sampler plate; more tapas, less sushi
|edit in 11292015
-You Owe Me an Explanation- 250 words
He comes swaggering over, hoodie over his head, staring. He sits, staring. She watches cars and people moving around the lot.
"Gimme that cigarette." He stares. She continues watching the lot, and smoking.
"Who the heck do you think you are? Slinkin' over here, trying to stare me down, demanding MY cigarette? Who you be?!" She meets his eyes. "I'm a person and you're a person. That did NOT sound like a request to me; perhaps, you'd like to try again", she pauses.
Significant time passes. People move in and out. Cars park and pull out.
"Can I have a drag off that cigarette?" He manages after considerable silence.
"How old are you?"
"22", he said.
"So, if I pull your ID from your pocket right now, it's going to say 22. Don't mess around with me. I got kids and I don't need that kind of trouble. If you're over 18, I'll GIVE you a lousy cigarette."
"22." He lights the cigarette, placing the lighter gently on the ground. He's in a time warp and moving as though fighting his way through refrigerated syrup. People move through the lot.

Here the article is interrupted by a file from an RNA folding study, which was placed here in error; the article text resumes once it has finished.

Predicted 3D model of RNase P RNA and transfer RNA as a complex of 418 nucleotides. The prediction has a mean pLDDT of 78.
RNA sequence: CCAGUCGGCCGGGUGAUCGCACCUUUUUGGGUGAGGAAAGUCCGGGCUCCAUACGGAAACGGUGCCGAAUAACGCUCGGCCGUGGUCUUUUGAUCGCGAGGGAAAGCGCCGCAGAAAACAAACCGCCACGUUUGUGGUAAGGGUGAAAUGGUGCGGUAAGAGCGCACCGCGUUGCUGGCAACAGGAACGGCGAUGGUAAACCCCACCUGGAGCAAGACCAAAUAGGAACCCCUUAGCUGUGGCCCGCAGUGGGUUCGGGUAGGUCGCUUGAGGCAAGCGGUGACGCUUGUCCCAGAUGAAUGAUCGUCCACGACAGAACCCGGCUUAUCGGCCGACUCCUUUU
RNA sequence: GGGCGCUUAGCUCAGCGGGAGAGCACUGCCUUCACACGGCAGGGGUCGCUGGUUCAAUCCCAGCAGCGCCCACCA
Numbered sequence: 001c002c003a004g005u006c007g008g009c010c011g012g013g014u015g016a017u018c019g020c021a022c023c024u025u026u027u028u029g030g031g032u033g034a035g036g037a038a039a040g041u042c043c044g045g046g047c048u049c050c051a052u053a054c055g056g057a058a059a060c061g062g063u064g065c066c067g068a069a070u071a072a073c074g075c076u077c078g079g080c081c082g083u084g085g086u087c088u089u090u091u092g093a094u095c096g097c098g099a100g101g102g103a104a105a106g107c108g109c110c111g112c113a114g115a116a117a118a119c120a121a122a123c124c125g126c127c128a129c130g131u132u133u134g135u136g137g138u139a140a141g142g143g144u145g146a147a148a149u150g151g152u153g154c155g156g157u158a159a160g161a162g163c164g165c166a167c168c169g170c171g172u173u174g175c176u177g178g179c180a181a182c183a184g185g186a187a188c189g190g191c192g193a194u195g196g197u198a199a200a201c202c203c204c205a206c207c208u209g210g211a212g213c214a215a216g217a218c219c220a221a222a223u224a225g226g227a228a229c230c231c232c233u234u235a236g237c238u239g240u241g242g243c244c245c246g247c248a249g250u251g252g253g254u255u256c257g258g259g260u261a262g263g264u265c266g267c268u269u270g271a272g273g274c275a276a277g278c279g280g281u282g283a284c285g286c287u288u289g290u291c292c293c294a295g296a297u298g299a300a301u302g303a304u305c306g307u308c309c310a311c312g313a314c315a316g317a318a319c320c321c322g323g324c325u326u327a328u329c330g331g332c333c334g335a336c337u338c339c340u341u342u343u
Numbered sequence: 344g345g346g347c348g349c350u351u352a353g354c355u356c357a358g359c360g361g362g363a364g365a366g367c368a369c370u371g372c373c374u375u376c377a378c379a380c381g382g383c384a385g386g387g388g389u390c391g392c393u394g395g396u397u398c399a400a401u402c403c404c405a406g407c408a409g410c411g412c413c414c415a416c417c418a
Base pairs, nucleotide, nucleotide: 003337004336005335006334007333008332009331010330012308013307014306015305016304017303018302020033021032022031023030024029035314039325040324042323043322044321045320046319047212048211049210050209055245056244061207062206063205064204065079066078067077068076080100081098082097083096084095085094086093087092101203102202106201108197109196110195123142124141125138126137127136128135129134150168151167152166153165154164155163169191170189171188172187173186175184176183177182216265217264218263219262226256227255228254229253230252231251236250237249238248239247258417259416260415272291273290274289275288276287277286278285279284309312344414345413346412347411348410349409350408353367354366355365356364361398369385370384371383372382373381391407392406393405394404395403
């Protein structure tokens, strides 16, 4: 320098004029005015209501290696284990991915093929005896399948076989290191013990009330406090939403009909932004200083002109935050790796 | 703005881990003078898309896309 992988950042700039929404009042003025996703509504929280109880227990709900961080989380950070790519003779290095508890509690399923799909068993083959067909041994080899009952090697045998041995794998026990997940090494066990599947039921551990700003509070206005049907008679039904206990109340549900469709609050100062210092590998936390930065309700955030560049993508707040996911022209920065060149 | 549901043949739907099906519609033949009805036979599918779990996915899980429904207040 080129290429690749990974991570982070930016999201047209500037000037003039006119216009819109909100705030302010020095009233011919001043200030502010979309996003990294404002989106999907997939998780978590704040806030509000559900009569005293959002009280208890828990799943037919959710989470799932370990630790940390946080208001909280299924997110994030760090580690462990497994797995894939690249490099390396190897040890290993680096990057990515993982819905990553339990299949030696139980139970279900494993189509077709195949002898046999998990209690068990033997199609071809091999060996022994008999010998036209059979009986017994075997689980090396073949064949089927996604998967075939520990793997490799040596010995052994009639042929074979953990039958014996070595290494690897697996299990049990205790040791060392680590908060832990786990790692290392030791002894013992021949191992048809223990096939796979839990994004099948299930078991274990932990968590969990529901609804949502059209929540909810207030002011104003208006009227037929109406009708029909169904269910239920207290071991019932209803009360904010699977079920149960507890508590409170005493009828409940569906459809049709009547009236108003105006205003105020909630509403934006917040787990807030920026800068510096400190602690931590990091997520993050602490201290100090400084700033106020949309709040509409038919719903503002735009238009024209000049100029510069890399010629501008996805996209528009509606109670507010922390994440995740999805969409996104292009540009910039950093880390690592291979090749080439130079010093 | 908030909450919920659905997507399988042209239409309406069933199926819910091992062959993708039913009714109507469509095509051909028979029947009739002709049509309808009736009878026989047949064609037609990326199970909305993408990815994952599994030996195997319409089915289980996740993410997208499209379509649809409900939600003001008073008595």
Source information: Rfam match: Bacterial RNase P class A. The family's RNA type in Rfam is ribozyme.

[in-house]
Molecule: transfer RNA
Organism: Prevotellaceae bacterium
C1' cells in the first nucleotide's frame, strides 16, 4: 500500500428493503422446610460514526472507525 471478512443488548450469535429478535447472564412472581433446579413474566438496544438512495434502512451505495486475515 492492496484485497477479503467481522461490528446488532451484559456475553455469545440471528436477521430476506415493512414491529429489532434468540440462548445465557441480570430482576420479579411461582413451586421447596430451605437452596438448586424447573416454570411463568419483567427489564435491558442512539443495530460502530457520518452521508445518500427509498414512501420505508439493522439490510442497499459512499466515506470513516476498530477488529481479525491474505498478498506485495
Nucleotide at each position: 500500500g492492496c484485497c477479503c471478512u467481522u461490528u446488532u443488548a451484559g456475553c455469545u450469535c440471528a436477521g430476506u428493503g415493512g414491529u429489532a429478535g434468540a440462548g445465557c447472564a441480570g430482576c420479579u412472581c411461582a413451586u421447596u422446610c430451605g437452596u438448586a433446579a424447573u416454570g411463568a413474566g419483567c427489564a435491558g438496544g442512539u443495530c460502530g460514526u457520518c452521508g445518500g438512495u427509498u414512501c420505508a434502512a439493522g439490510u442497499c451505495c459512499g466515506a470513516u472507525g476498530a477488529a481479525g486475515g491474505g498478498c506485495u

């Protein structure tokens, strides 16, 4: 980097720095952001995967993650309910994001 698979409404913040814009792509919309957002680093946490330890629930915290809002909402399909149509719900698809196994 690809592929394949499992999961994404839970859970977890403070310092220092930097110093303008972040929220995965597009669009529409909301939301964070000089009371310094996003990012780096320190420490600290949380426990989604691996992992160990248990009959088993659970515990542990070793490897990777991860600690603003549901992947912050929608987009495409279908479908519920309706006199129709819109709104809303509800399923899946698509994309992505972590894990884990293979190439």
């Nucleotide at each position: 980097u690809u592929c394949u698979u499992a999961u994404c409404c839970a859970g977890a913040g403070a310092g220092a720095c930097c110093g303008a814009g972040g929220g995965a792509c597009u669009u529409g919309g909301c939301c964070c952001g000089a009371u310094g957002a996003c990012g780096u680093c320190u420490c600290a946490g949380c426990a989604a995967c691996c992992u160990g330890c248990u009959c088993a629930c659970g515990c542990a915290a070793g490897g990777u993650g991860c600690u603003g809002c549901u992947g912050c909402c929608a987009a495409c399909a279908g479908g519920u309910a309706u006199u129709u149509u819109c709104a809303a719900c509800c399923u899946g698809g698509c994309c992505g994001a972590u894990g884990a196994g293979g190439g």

"What's your name?" she asks.
"Christopher Brown Reeze", he states boldly.
"With a "d" or a "v", dude...Reeds, Reeves..."
She flips her butt on the sidewalk, steps on it, and takes it to the trash can.
"It was a pleasure to meet you, Christopher."
She drifts away, into a world filled with Christophers; people who are, and are not.
-Killer Prompt- 250 words
The autumn night in 2005 was extraordinary. The temperature worked it's way down from mid-seventies toward expected lows in the forties like a cautious, but well seasoned, down climber. The shadows shifted and so did he. Jeff loved the feel of the air and the smooth asphalt massage that erased the tense awareness of the upcoming board meeting that had set ground camp in his lower back.
As he rounded the bend, he turned to look at the beauty of the pristine lake. He inhaled the serenity which flooded into the vacancy created by departing tourists flocking back to work and school, and knew he was moving in the opposite direction: toward the snow covered caps of craggy cliff faces. Ascending was something he knew well.